And prior to Duterte’s clarifications that journalists are corrupt, the oldest media organization in the Philippines, the National Press Club (NPC), has already admitted that the journalistic profession may have been plagued with extortionists and fake journalists.
“While we acknowledge that there are also rotten members of the press similar to other professions like in the (Philippine National Police) and most especially among politicians, to simplify media killing as due to corruption in the press is to gloss over the fact that media killings happen due to the still prevalent culture of impunity,” NPC president Paul Gutierrez said.
“This ‘branding’ of the media would only justify more attacks against them,” he added.
The NPC admits to be cleaning its ranks of corrupt practitioners and fake journalists that are colloquially known as “hao shiaos”.
The NUJP and the NPC, despite being two of the most recognized media organizations in the country, clash on whether or not to give Duterte a “honeymoon period.”
The NUJP said a “honeymoon period” is not needed and that journalists should not stop from being critical towards him.
The NPC, however, said media should give the new president a chance to adjust through a honeymoon period.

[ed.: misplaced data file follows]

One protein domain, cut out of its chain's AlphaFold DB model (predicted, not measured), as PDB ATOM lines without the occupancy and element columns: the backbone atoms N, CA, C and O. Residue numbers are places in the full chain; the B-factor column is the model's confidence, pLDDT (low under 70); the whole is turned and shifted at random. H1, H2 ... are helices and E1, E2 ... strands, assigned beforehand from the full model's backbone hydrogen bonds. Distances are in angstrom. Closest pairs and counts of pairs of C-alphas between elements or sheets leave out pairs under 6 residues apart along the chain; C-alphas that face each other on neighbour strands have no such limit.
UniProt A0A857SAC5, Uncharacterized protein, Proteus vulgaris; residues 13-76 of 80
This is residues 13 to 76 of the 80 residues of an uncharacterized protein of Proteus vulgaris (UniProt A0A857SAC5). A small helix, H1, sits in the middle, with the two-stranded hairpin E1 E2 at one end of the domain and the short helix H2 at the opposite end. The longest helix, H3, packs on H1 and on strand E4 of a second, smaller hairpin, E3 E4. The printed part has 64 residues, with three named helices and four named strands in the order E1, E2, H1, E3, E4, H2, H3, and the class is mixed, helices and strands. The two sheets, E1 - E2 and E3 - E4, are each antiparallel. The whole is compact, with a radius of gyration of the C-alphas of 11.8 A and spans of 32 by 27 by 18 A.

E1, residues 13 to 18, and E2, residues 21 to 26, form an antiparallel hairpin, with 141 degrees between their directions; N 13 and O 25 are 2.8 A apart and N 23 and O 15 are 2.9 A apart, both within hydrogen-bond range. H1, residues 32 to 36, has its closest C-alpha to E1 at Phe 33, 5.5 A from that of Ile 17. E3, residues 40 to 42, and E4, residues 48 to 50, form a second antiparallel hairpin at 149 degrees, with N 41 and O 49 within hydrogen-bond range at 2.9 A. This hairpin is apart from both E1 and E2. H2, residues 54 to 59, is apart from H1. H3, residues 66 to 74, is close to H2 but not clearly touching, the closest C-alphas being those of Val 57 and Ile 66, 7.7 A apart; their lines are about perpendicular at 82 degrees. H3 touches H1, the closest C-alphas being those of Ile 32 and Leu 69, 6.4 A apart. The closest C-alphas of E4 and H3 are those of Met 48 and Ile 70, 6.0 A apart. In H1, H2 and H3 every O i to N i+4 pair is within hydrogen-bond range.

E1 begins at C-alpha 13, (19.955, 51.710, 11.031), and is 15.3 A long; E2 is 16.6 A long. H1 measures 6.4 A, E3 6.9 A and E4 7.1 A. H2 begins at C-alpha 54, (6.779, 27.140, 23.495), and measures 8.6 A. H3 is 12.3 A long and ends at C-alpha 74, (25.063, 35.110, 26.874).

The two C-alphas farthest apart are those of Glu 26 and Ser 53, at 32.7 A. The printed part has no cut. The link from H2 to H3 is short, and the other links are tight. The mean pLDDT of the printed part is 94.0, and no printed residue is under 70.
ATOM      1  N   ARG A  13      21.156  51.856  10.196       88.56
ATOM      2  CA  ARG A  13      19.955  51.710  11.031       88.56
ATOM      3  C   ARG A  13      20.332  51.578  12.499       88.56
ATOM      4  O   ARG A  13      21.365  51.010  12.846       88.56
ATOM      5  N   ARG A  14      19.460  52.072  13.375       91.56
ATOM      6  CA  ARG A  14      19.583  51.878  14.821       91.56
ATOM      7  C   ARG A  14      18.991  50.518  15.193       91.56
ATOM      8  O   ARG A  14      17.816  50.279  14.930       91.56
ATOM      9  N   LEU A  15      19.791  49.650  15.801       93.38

“Criticism being thrown against Pres. Rody this early by some quarters is unnecessary and undeserved. We urge our colleagues in the profession and the public to give him the so-called ‘100 days honeymoon period’ that have been accorded to all past presidents as a matter of courtesy,” Gutierrez said.
NUJP’s Panelo said that both organizations may not be that “acquainted with each other” but they remain to be steadfast in their press freedom advocacies.
“His concerns are concerns not of the President but are rather among journalists and their editors. If there are ethical concerns, then the write-ups are subject to editorial bodies concerned,” Panelo said.
Meanwhile, Vice President-elect Leni Robredo said she does not fear the tough-talking president.
“Nothing, nothing, nothing, nothing. I am not afraid of anything,” Robredo told reporters in an interview asking if she’s afraid of Duterte.
Robredo, who was the running mate of Duterte’s closest rival in the presidential race Liberal Party’s Mar Roxas, however said that she’s still be supportive of Duterte.
“I don’t want him to misinterpret my reactions. I continue to extend my hand in friendship. That’s what the country needs so we can collaborate. Our differences in opinions won’t affect my offer of support to him,” Robredo said.
Duterte continues to snub recommendations of Robredo, who tightly defeated Duterte’s friend Sen. Bongbong Marcos in the VP race, or even her presence in his administration.